A quarterly publication of the Autism Research Institute

The Autism Research Review International is quarterly publication of the Autism Research Institute

Summer, 2016 | Number 3, Volume 30

Induced labor does not appear to raise ASD risk, large-scale study shows

Inducing labor does not appear to raise the risk of autism in children, according to a new study. 

Anna Sara Oberg and colleagues reviewed data on all live births in Sweden between 1992 and 2005. The researchers followed more than one million of these births through 2013 to determine which children received neuropsychiatric diagnoses. 

In addition, they analyzed records for the children’s siblings and maternal first cousins and evaluated factors pertaining to the mothers’ health. In their initial evaluation of unrelated individuals, the researchers detected an association between induced labor and autism spectrum disorders (ASD), similar to an association detected in a 2013 study. However, when they compared siblings discordant for induction (one sibling having experienced induced labor, while the other did not), the association disappeared.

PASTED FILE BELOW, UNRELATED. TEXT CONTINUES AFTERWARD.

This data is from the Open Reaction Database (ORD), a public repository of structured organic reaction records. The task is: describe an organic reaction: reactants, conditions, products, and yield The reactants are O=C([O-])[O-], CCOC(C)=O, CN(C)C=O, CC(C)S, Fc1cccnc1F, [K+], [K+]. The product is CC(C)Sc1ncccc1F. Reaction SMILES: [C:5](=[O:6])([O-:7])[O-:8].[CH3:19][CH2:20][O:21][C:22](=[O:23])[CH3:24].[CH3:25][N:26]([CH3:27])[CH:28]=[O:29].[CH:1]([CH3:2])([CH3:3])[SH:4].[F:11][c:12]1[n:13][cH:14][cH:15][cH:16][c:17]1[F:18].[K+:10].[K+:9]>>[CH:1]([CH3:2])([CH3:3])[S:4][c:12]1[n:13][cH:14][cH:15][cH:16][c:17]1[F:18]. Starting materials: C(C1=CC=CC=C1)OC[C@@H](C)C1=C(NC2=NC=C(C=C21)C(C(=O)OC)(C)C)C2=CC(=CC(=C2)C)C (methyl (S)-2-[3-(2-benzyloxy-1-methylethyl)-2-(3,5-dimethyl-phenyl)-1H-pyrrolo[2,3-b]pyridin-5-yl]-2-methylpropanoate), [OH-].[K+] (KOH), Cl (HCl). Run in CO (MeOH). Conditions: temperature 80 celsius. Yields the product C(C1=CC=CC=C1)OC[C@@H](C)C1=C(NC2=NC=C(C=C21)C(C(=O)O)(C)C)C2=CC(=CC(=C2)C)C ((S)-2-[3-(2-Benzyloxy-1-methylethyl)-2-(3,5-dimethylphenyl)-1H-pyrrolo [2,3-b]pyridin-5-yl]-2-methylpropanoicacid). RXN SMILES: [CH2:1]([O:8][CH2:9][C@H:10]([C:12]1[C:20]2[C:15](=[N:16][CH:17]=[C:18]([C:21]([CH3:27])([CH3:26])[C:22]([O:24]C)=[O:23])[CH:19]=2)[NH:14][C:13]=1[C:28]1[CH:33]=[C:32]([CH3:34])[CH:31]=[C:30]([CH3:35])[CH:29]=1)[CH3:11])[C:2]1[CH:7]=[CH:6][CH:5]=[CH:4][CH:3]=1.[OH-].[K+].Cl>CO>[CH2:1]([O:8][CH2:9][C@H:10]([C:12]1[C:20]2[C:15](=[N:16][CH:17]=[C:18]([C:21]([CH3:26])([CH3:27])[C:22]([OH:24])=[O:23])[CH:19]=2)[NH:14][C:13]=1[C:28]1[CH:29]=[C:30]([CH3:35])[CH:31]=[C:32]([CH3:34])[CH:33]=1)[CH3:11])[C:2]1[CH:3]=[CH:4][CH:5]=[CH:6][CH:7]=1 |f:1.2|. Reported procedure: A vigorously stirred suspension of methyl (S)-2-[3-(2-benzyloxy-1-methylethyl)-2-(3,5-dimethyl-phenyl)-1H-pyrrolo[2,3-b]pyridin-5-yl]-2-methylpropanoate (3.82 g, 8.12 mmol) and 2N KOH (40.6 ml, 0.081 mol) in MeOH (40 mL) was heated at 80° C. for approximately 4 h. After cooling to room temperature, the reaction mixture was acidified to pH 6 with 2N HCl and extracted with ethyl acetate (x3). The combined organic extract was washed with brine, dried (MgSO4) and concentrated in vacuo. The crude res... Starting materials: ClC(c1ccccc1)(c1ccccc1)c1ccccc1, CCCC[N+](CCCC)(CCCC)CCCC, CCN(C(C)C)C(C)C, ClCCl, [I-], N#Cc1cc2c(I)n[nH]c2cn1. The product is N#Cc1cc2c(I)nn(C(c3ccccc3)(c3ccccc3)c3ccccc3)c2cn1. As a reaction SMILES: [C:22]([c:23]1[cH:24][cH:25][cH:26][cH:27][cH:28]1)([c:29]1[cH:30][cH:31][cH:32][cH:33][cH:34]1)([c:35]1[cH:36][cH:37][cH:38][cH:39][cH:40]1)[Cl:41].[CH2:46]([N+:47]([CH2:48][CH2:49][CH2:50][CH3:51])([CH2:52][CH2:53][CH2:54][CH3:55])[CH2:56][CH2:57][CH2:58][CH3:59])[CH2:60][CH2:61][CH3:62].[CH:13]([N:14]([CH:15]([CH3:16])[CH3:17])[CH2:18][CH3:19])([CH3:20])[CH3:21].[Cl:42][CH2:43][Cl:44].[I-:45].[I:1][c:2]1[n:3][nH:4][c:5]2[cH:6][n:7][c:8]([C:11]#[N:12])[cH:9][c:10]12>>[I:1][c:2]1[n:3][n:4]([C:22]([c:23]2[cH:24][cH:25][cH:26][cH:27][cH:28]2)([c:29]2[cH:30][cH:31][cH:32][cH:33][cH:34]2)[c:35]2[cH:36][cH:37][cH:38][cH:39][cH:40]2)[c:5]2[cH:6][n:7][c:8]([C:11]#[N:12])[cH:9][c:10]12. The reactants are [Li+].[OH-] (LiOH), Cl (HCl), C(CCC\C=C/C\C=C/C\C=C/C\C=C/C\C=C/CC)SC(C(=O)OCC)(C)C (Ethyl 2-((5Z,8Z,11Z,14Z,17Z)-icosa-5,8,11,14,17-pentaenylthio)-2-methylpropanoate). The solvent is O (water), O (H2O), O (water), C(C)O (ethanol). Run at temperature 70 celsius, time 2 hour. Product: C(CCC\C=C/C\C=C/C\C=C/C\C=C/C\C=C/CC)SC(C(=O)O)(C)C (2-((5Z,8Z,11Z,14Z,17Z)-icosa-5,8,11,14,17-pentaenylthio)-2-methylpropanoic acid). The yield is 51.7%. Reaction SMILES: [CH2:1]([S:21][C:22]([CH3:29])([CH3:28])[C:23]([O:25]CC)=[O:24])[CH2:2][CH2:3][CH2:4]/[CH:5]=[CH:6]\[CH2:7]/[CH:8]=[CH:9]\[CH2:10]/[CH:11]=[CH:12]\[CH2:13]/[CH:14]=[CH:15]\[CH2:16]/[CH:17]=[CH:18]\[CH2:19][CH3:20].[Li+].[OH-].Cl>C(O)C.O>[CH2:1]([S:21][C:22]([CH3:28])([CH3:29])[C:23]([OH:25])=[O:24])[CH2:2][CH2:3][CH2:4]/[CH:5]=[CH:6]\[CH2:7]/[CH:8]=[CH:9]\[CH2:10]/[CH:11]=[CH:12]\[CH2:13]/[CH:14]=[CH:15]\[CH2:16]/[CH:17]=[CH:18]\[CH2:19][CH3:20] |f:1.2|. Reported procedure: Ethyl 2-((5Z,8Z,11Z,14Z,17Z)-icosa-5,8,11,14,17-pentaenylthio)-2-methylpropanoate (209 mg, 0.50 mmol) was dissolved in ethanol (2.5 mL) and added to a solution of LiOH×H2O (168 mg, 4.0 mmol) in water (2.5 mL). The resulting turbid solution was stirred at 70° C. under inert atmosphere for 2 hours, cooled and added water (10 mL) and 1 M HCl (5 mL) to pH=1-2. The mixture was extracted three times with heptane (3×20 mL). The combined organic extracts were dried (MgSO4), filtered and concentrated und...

The researchers conclude, “Our findings suggest that concern for ASD should not factor into the clinical decision about whether to induce labor.”


Citations

“Association of labor induction with offspring risk of autism spectrum disorders,” Anna Sara Oberg, Brian M. D’Onofrio, Martin E. Rickert, Sonia Hernandez-Diaz, Jeffrey L. Ecker, Catarina Almqvist, Henrik Larsson, Paul Lichtenstein, and Brian T. Bateman, JAMA Pediatrics, July 25, 2016 (online). Address: Anna Sara Obert, Department of Epidemiology, Harvard T. H. Chan School of Public Health, Boston, Massachusetts 02115. 

—and— 

“Study fi nds induced labor not associated with risk for autism spectrum disorders,” news release, Harvard T. H. Chan School of Public Health, July 25, 2016.